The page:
It doesn’t have three acts but four, interspersed with intervals reminding us that Brad Pitt’s character has a family, short bursts of static exposition, plus a mini set-piece set on a Belarus Airways flight from Jerusalem to Cardiff. I’ll repeat that – Jerusalem to Cardiff. I’m assuming the production was haemorrhaging money by this stage, so it couldn’t opt for somewhere more picturesque. Not that Wales can’t be picturesque – it’s just that here it’s about as cinematic as Emmerdale Farm. (I’m clutching at straws here – I’ve never seen Emmerdale Farm; I was just trying to think of a rural British TV soap.)
ACT 1) Philadelphia
ACT 2) South Korea
ACT 3) Jerusalem
ACT 4) Wales
Of these acts, only Philadelphia and Jerusalem look as though they belong in a film that reportedly cost over $200 million – the scale and spectacle of these are astonishing, and something a smaller film couldn’t possibly have pulled off. South Korea and Wales, on the other hand, both looked as though they were shot in a BBC soundstage on a Doctor Who budget. (I’m aware, thanks to the article in Vanity Fair, that Wales was a late replacement for the final battle in Moscow that was filmed but then ditched.) The action actually devolved into the sort of running-along-corridors scenario more usually seen in low budget B-movies, which is not something you expect from a blockbuster.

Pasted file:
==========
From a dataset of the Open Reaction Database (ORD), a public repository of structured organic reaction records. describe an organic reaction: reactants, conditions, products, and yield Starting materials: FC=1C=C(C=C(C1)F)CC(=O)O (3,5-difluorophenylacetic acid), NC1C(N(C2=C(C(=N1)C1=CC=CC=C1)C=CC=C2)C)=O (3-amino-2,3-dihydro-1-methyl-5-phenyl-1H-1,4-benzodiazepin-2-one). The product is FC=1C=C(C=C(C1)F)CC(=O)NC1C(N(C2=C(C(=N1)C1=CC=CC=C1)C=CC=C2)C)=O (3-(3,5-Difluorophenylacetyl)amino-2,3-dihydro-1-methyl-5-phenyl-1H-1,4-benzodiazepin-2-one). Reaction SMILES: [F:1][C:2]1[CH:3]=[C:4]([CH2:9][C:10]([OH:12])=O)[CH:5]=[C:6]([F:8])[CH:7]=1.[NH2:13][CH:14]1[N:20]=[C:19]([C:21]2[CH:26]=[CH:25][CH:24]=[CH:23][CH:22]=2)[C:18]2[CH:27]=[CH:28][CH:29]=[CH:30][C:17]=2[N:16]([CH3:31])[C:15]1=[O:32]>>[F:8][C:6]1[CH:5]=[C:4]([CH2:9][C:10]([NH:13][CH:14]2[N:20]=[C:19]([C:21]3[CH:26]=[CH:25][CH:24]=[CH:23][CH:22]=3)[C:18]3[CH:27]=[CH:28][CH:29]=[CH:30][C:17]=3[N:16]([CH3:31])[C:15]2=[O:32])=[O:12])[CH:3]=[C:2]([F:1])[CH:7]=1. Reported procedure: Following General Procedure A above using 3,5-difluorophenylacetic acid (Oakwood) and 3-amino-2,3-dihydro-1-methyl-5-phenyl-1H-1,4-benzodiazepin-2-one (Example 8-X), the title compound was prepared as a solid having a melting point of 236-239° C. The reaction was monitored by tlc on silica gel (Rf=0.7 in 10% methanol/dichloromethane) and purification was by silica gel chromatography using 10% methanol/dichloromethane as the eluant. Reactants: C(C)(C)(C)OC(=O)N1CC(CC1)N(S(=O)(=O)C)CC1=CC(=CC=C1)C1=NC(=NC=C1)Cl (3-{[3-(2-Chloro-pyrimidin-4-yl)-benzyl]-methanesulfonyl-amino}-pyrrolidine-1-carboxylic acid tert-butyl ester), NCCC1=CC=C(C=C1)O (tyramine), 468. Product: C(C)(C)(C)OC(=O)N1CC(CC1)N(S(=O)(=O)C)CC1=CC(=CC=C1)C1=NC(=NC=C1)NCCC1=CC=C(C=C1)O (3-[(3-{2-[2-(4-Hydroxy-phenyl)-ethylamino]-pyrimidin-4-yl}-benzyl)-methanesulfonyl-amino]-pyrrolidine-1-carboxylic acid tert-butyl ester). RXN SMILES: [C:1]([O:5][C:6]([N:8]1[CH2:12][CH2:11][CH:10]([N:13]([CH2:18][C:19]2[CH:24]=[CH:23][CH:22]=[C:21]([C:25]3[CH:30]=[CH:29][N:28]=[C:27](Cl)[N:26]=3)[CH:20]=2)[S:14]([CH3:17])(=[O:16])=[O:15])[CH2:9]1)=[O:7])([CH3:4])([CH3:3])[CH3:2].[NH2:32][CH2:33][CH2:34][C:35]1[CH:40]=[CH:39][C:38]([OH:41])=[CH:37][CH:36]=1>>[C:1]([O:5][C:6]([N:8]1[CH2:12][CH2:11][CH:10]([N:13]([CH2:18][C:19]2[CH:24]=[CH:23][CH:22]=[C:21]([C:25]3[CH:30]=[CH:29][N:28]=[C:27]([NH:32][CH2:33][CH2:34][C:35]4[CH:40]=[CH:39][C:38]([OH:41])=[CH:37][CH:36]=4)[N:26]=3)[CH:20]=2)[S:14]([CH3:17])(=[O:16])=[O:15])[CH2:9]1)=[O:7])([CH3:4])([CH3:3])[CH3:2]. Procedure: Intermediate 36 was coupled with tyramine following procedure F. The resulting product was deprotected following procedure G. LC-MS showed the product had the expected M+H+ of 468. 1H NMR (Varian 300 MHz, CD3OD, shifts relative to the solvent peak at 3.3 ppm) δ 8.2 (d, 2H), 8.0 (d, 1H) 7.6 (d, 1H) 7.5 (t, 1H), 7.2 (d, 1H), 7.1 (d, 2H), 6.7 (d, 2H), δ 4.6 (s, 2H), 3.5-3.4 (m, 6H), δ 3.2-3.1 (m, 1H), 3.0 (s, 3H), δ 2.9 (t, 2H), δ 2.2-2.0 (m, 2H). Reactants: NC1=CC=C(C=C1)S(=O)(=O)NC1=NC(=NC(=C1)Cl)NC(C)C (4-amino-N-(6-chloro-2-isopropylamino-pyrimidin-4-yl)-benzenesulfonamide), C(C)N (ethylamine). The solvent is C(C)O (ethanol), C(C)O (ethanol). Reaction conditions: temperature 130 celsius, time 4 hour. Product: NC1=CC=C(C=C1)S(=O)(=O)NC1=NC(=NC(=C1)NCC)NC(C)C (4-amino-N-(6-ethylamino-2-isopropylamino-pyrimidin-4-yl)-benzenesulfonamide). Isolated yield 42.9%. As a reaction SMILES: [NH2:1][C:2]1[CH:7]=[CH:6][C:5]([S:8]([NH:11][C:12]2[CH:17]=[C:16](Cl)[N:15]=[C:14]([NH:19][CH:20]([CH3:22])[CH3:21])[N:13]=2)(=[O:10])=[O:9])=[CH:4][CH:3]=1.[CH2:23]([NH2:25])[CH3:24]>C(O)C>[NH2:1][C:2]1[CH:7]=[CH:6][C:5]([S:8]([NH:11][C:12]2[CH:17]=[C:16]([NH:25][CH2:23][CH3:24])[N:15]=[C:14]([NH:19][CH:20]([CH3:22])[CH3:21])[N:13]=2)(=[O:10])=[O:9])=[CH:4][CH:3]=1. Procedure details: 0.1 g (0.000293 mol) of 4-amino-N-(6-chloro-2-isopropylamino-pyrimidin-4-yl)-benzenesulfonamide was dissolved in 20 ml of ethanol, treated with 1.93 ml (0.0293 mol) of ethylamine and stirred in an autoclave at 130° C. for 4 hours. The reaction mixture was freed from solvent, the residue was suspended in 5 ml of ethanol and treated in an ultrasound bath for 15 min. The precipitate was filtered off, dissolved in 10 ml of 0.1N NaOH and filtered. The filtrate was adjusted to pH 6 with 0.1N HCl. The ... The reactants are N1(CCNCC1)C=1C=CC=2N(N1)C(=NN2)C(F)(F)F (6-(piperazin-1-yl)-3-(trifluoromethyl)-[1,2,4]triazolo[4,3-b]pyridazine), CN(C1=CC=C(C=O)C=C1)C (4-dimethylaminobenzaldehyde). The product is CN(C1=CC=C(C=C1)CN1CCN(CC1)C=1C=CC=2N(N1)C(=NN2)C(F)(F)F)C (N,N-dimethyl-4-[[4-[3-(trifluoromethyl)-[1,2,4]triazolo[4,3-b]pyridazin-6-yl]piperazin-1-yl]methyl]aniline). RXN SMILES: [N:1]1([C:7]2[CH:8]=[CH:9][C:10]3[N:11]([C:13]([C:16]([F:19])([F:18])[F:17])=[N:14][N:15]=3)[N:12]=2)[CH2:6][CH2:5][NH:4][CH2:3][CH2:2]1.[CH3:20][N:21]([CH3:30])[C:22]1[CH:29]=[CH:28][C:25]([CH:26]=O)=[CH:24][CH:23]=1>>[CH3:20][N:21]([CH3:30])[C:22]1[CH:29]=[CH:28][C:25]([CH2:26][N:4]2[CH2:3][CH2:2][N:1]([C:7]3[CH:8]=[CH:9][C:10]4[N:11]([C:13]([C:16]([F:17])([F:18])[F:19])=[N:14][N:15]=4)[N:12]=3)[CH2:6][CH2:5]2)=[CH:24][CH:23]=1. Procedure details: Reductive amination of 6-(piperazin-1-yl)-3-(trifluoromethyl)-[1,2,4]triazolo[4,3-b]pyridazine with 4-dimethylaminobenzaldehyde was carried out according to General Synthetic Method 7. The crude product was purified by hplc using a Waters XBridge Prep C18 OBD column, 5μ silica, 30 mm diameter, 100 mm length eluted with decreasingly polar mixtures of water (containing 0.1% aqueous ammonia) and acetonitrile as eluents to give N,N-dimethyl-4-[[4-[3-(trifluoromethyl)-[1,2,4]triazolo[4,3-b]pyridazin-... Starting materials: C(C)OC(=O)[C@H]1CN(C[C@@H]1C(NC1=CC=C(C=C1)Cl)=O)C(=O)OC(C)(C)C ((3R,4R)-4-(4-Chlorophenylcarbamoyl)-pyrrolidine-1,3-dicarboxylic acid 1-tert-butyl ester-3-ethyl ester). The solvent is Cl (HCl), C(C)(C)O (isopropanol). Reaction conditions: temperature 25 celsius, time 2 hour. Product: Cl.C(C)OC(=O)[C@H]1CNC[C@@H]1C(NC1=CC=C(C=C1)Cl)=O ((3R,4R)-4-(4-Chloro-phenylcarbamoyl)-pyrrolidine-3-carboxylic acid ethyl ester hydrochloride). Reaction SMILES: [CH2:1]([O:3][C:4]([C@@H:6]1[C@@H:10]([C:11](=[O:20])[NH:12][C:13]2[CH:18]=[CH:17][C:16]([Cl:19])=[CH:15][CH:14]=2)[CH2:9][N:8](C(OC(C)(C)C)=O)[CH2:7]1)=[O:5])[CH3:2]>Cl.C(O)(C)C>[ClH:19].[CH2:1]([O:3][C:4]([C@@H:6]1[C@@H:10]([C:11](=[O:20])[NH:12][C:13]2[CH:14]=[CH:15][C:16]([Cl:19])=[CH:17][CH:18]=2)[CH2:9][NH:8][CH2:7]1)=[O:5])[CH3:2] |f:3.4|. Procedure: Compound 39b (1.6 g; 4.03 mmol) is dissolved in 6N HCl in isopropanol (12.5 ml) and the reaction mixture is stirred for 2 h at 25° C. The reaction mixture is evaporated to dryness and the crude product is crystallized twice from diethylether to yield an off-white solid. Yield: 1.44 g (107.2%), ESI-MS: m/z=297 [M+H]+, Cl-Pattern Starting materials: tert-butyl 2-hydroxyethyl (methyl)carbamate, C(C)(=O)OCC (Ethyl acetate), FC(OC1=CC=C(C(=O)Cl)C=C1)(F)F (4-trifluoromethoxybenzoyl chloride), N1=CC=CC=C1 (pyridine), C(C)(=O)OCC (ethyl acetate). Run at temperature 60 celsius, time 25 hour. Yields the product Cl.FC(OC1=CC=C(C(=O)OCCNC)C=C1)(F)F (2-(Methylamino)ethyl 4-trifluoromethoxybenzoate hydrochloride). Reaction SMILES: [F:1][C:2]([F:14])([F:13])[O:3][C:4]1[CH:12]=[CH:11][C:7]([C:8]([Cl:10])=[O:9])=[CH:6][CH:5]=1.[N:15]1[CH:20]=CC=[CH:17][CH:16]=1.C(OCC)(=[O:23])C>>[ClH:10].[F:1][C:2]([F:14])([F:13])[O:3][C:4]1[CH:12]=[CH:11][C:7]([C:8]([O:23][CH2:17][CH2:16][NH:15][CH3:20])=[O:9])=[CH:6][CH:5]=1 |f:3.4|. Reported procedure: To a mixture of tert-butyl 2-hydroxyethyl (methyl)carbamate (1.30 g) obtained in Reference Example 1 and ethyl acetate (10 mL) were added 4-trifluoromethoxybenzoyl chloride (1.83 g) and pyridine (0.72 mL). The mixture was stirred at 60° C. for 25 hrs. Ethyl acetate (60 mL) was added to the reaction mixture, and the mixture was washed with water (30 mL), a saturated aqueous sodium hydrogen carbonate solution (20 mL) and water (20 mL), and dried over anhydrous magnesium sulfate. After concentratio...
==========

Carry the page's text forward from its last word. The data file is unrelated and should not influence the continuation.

You’re on a life-or-death mission against unstoppable bloodthirsty creatures who are attracted to noise. Naturally, you forget to switch off your mobile phone, and your wife calls you just as you’re tippy-toeing through a undead-infested zone. (I was so annoyed by this I snapped my pen in half. If I can remember to put my mobile on mute in the cinema, then so can Brad when he’s surrounded by zombies.)